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ISHS Acta Horticulturae 1201: VII International Conference on Managing Quality in Chains (MQUIC2017) and II International Symposium on Ornamentals in association with XIII International Protea Research Symposium

Optical coherence tomography imaging of potato skin to understand variability in response to pre- and postharvest factors

Authors:   S. Landahl, S. Foukaraki, S. McWilliam, L. Terry
Keywords:   Solanum tuberosum, OCT, phellem, eye movement, desiccant
DOI:   10.17660/ActaHortic.2018.1201.45
Abstract:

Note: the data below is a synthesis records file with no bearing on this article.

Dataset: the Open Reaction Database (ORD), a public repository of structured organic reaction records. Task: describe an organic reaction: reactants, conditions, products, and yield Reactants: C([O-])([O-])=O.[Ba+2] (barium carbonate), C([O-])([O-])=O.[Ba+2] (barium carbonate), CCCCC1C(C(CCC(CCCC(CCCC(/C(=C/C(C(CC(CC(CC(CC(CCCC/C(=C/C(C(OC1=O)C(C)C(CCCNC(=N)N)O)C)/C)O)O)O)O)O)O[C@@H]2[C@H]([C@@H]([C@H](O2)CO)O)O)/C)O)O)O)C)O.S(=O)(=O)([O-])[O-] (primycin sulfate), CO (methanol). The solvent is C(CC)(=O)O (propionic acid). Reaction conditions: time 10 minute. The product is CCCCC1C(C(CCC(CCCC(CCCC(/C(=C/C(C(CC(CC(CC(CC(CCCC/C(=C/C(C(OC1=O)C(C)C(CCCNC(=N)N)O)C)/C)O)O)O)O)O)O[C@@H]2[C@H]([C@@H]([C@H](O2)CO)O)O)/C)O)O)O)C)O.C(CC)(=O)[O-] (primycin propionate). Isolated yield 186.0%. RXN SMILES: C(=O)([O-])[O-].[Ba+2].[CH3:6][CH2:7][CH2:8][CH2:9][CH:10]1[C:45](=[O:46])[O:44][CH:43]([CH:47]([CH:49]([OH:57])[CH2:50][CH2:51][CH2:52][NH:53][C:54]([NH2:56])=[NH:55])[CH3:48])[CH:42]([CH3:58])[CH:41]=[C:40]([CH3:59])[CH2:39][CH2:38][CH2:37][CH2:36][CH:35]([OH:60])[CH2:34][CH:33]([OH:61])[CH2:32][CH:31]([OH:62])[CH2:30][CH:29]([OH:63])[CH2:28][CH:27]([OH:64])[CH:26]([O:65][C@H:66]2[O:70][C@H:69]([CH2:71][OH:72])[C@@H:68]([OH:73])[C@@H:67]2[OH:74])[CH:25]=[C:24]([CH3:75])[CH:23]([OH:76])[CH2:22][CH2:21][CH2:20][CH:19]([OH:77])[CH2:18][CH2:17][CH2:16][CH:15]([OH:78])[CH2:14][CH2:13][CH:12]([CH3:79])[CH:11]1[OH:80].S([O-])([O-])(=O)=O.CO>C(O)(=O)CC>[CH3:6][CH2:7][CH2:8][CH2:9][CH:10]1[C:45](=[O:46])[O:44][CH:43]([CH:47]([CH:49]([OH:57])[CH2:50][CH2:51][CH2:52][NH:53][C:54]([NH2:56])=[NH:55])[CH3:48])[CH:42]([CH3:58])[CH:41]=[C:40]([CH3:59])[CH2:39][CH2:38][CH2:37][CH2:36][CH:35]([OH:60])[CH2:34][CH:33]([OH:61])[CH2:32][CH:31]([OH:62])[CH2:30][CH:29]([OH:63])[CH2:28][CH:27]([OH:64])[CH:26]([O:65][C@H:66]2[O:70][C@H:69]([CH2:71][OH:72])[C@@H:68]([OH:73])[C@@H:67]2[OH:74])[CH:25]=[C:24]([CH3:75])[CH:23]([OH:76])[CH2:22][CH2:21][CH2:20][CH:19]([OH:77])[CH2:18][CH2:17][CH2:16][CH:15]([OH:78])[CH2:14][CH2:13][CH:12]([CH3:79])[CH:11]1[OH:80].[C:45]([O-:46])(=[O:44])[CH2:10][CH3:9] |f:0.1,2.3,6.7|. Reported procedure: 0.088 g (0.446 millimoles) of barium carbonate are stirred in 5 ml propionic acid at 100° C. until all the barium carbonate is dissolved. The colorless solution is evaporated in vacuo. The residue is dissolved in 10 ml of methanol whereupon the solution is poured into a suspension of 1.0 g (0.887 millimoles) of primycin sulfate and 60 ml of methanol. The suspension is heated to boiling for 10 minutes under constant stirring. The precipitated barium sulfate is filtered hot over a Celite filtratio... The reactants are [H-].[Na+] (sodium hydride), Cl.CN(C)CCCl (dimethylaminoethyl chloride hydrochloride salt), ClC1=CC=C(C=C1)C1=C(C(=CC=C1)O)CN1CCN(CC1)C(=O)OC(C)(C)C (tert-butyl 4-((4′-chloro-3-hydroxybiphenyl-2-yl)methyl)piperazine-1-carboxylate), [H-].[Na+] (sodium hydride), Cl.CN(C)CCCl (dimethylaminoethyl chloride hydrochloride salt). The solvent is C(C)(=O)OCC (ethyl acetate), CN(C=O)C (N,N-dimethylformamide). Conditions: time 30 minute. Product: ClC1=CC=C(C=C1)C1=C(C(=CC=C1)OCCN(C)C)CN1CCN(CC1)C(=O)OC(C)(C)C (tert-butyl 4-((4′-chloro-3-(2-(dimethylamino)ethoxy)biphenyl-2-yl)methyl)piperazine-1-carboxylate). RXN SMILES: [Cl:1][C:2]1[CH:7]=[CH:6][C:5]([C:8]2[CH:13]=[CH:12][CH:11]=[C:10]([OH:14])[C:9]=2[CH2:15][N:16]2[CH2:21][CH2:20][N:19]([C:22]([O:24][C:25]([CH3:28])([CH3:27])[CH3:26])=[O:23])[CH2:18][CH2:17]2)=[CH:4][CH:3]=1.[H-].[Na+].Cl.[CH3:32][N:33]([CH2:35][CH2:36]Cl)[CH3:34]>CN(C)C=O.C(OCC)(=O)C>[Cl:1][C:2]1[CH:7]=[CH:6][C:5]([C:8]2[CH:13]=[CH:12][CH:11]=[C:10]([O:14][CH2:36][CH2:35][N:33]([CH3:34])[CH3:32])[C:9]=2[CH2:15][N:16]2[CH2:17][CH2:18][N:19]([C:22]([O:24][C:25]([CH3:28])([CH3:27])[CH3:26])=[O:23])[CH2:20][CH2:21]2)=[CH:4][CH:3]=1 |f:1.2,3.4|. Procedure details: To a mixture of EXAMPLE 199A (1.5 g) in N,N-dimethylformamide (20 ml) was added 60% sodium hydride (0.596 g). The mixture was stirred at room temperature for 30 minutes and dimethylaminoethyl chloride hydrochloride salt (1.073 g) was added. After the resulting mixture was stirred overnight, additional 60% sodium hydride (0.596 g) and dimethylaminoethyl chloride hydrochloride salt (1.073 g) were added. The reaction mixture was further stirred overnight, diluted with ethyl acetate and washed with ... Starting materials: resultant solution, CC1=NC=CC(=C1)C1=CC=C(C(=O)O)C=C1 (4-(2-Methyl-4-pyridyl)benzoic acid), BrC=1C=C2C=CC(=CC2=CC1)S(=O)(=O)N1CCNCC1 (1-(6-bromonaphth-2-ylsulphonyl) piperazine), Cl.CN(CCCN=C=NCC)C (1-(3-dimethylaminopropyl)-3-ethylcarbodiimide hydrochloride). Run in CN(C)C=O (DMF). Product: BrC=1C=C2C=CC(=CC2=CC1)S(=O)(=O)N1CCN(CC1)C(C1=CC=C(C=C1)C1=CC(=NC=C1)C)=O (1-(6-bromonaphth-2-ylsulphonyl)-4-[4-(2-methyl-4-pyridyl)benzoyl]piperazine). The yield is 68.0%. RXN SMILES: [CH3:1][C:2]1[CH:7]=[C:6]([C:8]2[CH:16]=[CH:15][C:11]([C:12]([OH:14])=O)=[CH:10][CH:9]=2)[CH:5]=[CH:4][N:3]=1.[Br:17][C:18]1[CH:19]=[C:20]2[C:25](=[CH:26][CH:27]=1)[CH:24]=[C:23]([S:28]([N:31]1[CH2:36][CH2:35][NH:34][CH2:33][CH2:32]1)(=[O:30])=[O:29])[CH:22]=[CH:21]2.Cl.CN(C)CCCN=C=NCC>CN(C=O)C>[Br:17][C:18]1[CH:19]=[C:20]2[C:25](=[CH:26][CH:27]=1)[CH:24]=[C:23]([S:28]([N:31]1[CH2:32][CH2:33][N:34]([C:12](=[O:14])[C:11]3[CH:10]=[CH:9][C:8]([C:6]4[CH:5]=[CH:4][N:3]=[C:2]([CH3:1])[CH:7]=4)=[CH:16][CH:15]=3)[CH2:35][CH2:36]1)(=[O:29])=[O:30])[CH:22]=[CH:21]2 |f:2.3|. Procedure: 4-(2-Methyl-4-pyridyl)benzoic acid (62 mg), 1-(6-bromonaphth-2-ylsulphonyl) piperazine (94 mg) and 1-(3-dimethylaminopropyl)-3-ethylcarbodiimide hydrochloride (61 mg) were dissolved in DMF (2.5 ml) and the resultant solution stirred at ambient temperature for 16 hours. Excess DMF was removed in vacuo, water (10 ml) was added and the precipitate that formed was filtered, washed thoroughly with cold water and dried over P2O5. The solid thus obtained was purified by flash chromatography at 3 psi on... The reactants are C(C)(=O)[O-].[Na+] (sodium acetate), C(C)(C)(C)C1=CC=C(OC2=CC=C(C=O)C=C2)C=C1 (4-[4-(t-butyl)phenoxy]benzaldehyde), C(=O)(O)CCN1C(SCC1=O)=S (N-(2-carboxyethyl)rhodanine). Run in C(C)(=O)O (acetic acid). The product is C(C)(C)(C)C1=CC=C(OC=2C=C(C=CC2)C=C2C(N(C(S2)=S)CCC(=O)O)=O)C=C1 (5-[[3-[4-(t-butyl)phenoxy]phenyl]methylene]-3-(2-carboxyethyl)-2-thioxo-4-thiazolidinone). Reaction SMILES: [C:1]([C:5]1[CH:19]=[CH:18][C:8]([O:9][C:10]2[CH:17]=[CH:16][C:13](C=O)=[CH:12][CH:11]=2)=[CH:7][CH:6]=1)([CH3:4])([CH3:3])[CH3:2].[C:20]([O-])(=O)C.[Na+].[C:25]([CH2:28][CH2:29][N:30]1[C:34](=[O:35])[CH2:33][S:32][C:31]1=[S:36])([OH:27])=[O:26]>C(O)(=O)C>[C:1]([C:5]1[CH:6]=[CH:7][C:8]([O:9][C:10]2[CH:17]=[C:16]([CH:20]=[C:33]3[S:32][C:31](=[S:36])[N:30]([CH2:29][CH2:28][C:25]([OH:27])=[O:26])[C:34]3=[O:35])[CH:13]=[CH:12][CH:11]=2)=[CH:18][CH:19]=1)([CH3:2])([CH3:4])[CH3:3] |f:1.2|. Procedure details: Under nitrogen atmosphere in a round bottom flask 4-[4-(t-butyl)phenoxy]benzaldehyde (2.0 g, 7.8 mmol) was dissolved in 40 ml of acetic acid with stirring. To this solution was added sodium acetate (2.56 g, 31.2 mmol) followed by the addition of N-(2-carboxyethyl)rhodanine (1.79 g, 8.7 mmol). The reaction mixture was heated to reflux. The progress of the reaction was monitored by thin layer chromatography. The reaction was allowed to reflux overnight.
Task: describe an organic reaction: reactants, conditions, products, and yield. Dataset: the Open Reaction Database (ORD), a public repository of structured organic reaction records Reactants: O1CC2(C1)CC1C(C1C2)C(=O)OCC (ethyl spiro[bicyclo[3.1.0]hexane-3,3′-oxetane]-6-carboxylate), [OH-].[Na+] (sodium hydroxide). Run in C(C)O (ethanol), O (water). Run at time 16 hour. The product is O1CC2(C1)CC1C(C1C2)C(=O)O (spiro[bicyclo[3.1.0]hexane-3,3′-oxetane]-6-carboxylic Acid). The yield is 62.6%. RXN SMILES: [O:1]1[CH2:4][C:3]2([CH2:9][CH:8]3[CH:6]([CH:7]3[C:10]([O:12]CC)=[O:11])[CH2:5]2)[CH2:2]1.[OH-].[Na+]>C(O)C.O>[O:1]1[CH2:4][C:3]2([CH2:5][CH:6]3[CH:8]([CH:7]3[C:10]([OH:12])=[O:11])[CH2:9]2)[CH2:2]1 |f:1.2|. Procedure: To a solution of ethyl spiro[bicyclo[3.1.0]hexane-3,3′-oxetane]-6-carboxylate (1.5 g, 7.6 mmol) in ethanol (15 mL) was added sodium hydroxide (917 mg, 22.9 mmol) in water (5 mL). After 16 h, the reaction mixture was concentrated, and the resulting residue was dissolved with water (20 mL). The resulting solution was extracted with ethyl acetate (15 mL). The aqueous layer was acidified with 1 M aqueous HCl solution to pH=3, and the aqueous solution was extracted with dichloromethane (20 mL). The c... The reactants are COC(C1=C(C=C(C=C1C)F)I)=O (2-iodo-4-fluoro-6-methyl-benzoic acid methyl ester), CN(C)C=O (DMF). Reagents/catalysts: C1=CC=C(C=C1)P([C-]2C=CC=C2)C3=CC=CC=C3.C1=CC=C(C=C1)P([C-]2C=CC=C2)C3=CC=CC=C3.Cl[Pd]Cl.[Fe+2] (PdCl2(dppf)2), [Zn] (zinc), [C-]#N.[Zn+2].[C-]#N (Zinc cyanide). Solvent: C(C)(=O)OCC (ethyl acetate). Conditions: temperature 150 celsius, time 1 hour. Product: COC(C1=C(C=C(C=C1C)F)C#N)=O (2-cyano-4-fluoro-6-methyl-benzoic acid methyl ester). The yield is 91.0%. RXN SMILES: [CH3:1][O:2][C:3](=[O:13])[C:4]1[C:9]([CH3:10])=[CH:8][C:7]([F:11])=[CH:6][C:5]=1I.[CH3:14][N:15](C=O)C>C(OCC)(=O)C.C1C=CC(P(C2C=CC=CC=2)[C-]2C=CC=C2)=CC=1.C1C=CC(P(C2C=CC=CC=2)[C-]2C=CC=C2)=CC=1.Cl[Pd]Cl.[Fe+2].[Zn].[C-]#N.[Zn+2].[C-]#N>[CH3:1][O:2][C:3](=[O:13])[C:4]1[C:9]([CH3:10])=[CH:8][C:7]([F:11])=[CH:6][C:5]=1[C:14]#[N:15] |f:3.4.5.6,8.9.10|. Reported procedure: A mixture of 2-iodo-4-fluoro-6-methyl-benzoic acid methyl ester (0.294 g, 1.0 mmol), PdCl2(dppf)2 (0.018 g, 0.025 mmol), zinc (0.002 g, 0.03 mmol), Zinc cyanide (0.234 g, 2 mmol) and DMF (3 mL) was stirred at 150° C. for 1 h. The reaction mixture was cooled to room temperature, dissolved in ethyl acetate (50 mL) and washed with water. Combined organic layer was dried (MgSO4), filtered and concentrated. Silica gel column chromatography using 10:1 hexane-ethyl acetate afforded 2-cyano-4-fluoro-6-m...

In order to be able to assess the effect of pre- and postharvest treatments on different potato cultivars and tissues, information is needed on the skin architecture of tubers. Optical coherence tomography (OCT) was utilised as an appropriate non-destructive technique due to its high spatial resolution. It uses near-infra-red optical radiation to map the internal structures of semi-transparent samples. Samples in this study were potatoes with known provenance, under selected pre- or postharvest treatment. The study herein aimed to examine the effect of the growing environment and a desiccant chemical on skin layer development of several potato cultivars and to increase understanding of the variability in skin thickness after application of sprout suppressant. Different thicknesses of the skin layer were found between different farming locations, cultivars and spatial positions on individual tubers (60 to 100 Ám). In detail, the spatial difference of skin layer thicknesses developed over time. Duration of the desiccation and curing did not cause significant differences in the skin thickness. However, skin thickness changes were observed during storage and were cultivar dependent. The chlorpropham treatment did not significantly influence the skin layer thickness. Still images recorded by means of OCT were a convenient and non-destructive tool to quantitatively evaluate the skin thickness of potatoes. In conclusion, the high resolution of the acquired still images allowed confirmation of tissue identification. It appears that the tissue position on the tuber may have a higher influence on the phellem thickness than the harvest date or curing.

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